Initially, the story of Lyles did not receive much attention. A while after, the story of Lyles got the hype over the internet. It began circulating on the internet. Eventually, many reporters and media agents tried to play their part.
What Made the Story Believable
Since the story was about April 1 and also posted on April 1, it was not considered an April Fool’s prank rather it was considered a certifiable fact. This is what made the entire story quite believable and not considered a prank.
Another important reason why the poodle clipping story of 2008 became quite believable was that there were several other odd games that were played in the Olympics in the year 1900. These games included mud fighting and grease pole climbing which were not exactly the sports many people were actively watching. However, with these sports being played, poodle clipping was something quite believable.
However, there were other ways in which the story could have been uncovered as well, as Lyles did give a few too many hints to the readers. The readers could have gotten a great idea from the 1st April date. However, if that wasn’t enough, Lyles had given another hint in the name of the gold medal winner. His name was “Avril Lafoule”. Repeat this name at a fast speed and you will get to know it. The word “Avril Lafoule” is quite similar to the word “April Fool”.
What made it easily guessable that this was a prank was the fact that the Olympic Games of 1900 were held between the months of May and October. This meant that any event in the month of April would have not been a part of the Olympic games.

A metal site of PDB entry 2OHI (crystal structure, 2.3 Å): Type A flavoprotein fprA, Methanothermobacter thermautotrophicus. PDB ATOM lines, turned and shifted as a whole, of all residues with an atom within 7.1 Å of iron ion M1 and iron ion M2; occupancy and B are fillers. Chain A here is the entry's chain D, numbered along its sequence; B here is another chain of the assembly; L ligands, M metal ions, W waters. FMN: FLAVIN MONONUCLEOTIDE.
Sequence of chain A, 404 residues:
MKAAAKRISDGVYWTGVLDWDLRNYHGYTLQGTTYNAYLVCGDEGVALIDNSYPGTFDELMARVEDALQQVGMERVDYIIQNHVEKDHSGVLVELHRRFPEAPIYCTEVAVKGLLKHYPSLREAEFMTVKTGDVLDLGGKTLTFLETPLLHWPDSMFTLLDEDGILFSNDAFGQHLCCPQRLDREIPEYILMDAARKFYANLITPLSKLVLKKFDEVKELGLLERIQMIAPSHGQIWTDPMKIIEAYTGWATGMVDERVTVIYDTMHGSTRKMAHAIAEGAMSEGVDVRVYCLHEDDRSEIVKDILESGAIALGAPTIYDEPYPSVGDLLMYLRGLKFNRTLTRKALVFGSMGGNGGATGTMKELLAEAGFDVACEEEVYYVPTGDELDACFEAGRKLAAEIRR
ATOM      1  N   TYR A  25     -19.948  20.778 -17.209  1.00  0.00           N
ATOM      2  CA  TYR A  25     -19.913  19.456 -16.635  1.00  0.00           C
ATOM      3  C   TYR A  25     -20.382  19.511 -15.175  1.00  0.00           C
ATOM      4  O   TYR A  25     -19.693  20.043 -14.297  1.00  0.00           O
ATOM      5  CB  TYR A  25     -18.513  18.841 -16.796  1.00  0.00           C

Nonetheless, despite being false, it stayed as one of the most important stories of the time which got major hype.
Media Coverage on Poodle Clipping
Eventually, it was found out that poodle clipping was not a sport associated with the Olympics. Some people lived to dislike the decision while others had the viewpoint that poodle clipping is not even a proper sport that a huge deal is being made out of it while other actual sports are not being given a chance for Olympic games. Sports such as cricket, polo, bowling, and squash are not a part of Olympic games but poodle clipping was, rumored-to-be.
However, the media did try its best to get poodle clipping to the Olympics. Many people have lived to favor this decision while a few others have opposed it as well. Nonetheless, the entire drama went on for a while before being uncovered by a large number of people. More people getting into this gave the story of Lyles a higher ranking as it became a popular topic of discussion.
Right after the story started to get major hype and confusion was created among the readers as to whether this event of poodle clipping actually happened or not, The Daily Telegraph came up with another article to address the issue and shut down the hoax. On August 15, a great time after the initial news, Andy Hooper, a news writer at The Daily Telegraph wrote an article to clear the confusion explaining the hoax and the joke associated with the April Fools.
Interestingly, the debate went on for quite a long time. Even in 2012, many media houses decided to offer the readers news of sport associated with poodle clipping.
Poodle Clipping may be considered a sport by many but it isn’t one. The Olympic games hoax was one of the best ways in which the readers of The Daily Telegraph and many others were made a fool of. It still stays as one of the most satirical stories of such a big media house. While it may seem interesting, there are rare chances that we see this as a sport in the Olympics. There were several other top sporting moments of the 1900s as well.